>    >    > never need to know a key or a password, then just randomise the
>    >    > key and forget it on the creation of the client principal.
>    >    Thanks for the reply.
>    >    The reason why I need the keys to be predictable is that I don't
>    want
>    >    kerberos to store anything,
>    I understand that.
>    What I am asking is: do you actually need the principals to have
>    keys that you can predict?  What are you going to use the keys for?
>    If you are simply going to have PKINIT clients, then you do not
>    need to _know_ the keys.  And if you do not need to know the keys,
>    then it is sufficient to randomise them.  You will still want to
>    have an entry in the Kerberos DB in most cases because it may contain
>    ancilliary data such as the existence of the name.
>    When I say, "What are you going to use the keys for?", the question
>    really is made up of two parts:
>            1.  what AS_REQs do you expect to issue and serve for the
>                principal in question? and
>            2.  what TGS_REQs do you expect to issue and serve for the
>                principal in question?
>    --
>        Roland C. Dowdeswell                   [1]http://Imrryr.ORG/~elric/
>
> References
>
>    1. http://Imrryr.ORG/~elric/


--
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Re: Using a master key and principal name to derive password for principal

Coe Ts7
In reply to this post by Alexander Bokovoy
> Then you don't actually need keys at all. If no one is going to
make an AS_REQ or TGS_REQ with the principal as a target, then you
do not need keys.

The principals will authenticate with each other, so any principal could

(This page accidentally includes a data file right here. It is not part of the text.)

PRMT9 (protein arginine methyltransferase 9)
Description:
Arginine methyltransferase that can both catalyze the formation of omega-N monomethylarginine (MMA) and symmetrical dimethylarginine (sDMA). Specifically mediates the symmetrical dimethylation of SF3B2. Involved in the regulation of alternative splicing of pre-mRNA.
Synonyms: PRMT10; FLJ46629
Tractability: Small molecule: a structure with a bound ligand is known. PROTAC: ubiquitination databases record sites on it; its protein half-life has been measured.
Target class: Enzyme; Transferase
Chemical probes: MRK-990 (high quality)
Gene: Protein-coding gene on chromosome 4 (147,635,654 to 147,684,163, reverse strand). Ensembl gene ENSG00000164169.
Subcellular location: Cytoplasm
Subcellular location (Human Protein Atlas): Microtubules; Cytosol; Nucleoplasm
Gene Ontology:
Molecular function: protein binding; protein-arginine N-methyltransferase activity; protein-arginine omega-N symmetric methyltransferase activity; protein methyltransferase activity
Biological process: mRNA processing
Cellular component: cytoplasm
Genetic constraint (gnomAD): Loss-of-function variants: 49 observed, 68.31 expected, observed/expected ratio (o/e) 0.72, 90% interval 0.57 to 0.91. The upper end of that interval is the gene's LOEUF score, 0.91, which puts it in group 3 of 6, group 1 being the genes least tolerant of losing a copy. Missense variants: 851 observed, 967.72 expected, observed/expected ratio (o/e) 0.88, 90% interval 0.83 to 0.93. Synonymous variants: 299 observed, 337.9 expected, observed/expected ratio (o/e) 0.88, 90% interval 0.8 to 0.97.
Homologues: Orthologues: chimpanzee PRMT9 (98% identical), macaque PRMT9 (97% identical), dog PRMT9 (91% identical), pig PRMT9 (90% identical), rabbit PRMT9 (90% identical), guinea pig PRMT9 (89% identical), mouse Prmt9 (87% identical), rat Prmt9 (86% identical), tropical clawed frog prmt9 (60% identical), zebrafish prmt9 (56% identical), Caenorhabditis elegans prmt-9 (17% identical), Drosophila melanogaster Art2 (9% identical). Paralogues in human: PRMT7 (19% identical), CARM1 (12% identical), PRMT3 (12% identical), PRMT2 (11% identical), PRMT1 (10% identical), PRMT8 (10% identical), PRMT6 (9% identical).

be a target of TGS_REQ. So I thinks there still must be keys for every
principal?

> Try to not set entry.key_data and entry.n_key_data (where entry is
krb5_db_entry structure) fields. We do this in FreeIPA for principals
that have no key associated and it works for PKINIT. It works just fine.

I thinks this operation is identical with purgekeys command? Then it could
also make the principal unable to be a server role.

I think principal still need keys in my scenario.
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Re: Using a master key and principal name to derive password for principal

Alexander Bokovoy
On ke, 16 loka 2019, Ts7 Coe wrote:
>> Then you don't actually need keys at all. If no one is going to make
>> an AS_REQ or TGS_REQ with the principal as a target, then you do not
>> need keys.
>
>The principals will authenticate with each other, so any principal could
>be a target of TGS_REQ. So I thinks there still must be keys for every
>principal?

Yes, for server principals. Are you planning to use PKINIT-enabled users
to authenticate to each other? Typically, PKINIT is used for non-target
principals.

>> Try to not set entry.key_data and entry.n_key_data (where entry is
>> krb5_db_entry structure) fields. We do this in FreeIPA for principals
>> that have no key associated and it works for PKINIT. It works just
>> fine.
>
>I thinks this operation is identical with purgekeys command? Then it could
>also make the principal unable to be a server role.

In our cases users aren't server principals. The operation is not really a
'purgekeys' -- we simply set no Kerberos keys when creating users. So you'd
have something like

$ kinit admin
$ ipa user-add some-user
$ openssl req -new -newkey rsa:2048 -days 365 -nodes -keyout private.key -out cert.csr -subj '/CN=some-user'
$ ipa cert-request cert.csr --principal=some-user --profile-id=caIPAuserCert
$ ipa user-show some-user --out=cert.out

and then you can auth as that user

$ kinit -X X509_user_identity=FILE:./cert.out,private.key some-user
$ klist
Ticket cache: KEYRING:persistent:0:krb_ccache_hTd5xt5
Default principal: [hidden email]

Valid starting     Expires            Service principal
10/16/19 12:09:13  10/17/19 12:09:12  krbtgt/[hidden email]

User principal has no password or Kerberos keys on the account: